LUMBERTON — The night Lindsay Rothschild-Cross' boss called and told her she'd gone 'viral' on Facebook, the 29-year-old Lumberton teacher didn't sleep.
"It was my worst nightmare," Rothschild-Cross said. "I was like, 'No! Not me! No!,'" she said with a laugh.
Rothschild-Cross, who teaches American Sign Language at Lumberton High School, said her students had often told her she would go viral.
She should have believed them. She went viral signing for her first ever metal concert.
Suddenly, her friends and colleagues were tagging her in a video shot by Freddie Ibarra, of Monterrey, Nuevo Leon, Mexico, and shared by Beat Magazine, that shows her signing the music of metal band, Lamb of God.
Ibarra shot the video at a show on June 20, 2018, in Austin at a show where Slayer, Anthrax, Behemoth and Testament shared the stage.
As of Thursday Ibarra's video had been viewed more than 800,000 times and had amassed 10,000 shares on Facebook.
Eight days after Ibarra posted his video, the Facebook page for Beat Magazine an Australian music publication, posted Ibarra's video and it really took off.
That video post has been viewed about 5.8 million times and has been shared about 90,000 times as of Thursday.
The video shows Rothschild-Cross giving an emotional interpretation of Lamb of God's performance.
"I just started laughing," Rothschild-Cross said. "I laugh when I'm nervous."
The tags kept coming, from Ibarra's home country of Mexico and all over the United States at first, but then from places like Australia and China.
Along with teaching ASL, Rothschild-Cross works for a group called Amber G Productions that provides ASL interpreters for concerts and other musical events.
Rothschild-Cross said she was worried when the video first started picking up popularity because she didn't want people to think she had posted it herself.
"It helped that he posted it, and that it was clear he filmed me on his own. I didn't want the attention, but I'm glad ASL is having a moment in the spotlight," she said.
Rothschild-Cross said her passion is advocating for the deaf and training future interpreters to increase opportunities for deaf people and educating people about the intricacies of ASL and the richness of the deaf community.
"I want people to understand that deaf people can do anything anyone else can do, except hear," she said.
Rothschild-Cross emphasized that deaf people not only have the ability, but the right to enjoy music.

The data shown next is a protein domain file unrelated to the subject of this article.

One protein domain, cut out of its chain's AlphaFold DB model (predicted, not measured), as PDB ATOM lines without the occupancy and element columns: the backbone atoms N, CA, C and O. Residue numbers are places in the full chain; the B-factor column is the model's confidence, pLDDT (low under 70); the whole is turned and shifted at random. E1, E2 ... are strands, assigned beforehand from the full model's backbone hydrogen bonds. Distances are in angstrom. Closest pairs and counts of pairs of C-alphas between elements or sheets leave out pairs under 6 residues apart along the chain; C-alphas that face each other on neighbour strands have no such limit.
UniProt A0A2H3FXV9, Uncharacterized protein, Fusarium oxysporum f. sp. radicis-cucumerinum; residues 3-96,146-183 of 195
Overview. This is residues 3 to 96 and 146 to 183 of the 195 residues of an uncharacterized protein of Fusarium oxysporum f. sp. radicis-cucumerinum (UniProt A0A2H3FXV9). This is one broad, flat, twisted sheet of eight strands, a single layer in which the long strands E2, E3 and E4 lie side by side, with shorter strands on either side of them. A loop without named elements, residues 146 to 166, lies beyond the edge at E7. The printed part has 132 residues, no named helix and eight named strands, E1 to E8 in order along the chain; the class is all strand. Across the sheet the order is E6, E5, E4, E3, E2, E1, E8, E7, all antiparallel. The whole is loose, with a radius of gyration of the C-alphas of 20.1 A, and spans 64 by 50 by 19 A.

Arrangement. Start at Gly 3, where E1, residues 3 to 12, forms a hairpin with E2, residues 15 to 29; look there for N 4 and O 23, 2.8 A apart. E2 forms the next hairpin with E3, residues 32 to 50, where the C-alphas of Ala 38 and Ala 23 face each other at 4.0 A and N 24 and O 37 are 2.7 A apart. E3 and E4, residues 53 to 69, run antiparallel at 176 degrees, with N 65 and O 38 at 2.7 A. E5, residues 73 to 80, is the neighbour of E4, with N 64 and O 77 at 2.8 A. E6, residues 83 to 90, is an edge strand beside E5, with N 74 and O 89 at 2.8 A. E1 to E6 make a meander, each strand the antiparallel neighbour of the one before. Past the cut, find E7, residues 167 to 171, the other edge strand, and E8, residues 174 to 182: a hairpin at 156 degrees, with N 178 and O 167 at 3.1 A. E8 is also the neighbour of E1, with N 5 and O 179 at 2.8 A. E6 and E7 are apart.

She said people often ask why deaf people would even go to a concert, and she said it's the same reasons anyone else would.
'They can have the same experience. The things we're signing - high and low tones, guitar, bass, drum, symbol - they experience that, too," Rothschild-Cross said.
She said her group tries to arrange for their deaf clients to be at the front of the crowd so they can better feel the impact of the bass from the speakers, and have a clear view of the interpreter and the artists.
"Some venues insist on putting us in the back, and it's just not the same. Our clients are breaking their necks trying to look back and forth between us and the musician," she explained.
That wasn't her experience at the Lamb of God concert, though. Rothschild-Cross and her hearing and non-hearing team members were right next to the stage and the clients were able to see the interpreters and the band at the same time.
She said the metal music community was extremely welcoming, and some concert-goers even offered to buy her a drink while she was working. She politely declined.
The metal community's comments on the post have been the nicest Rothschild-Cross told 12News.
The self described "county girl" listened to the music and prepared and practiced her interpretation.
"It's not like translating. It's not word for word," she said.
Rothschild-Cross aid ASL is a young language, only about 200 years old, and uses different methods to convey things that spoken languages can get across by inflection and pitch.
She said her facial expressions are a form of character building, and in some cases serve as a form of grammar. Rothschild-Cross takes on the rolls of characters she's expressing, called surrogation.
"You have to take on the roll of the character or your story doesn't make sense," she explained. "The song was about someone who was angry and turned away from God, so I had to convey that."
Rothschild-Cross said they work to convey the message of the artist and not their own feelings about the songs. She explained that there is a lot of wiggle-room with ASL, and each interpreter may have their own way of showing a specific idea, but the goal is to keep the heart of the message the same.
Watching Rothschild-Cross interpret, it's easy to see the passion and fire, not just in the song she's interpreting, but also the passion and fire she has for her job.
"My biggest goal is to educate non-sign language people and so them what deaf people are capable of doing," she said.
"They can do anything."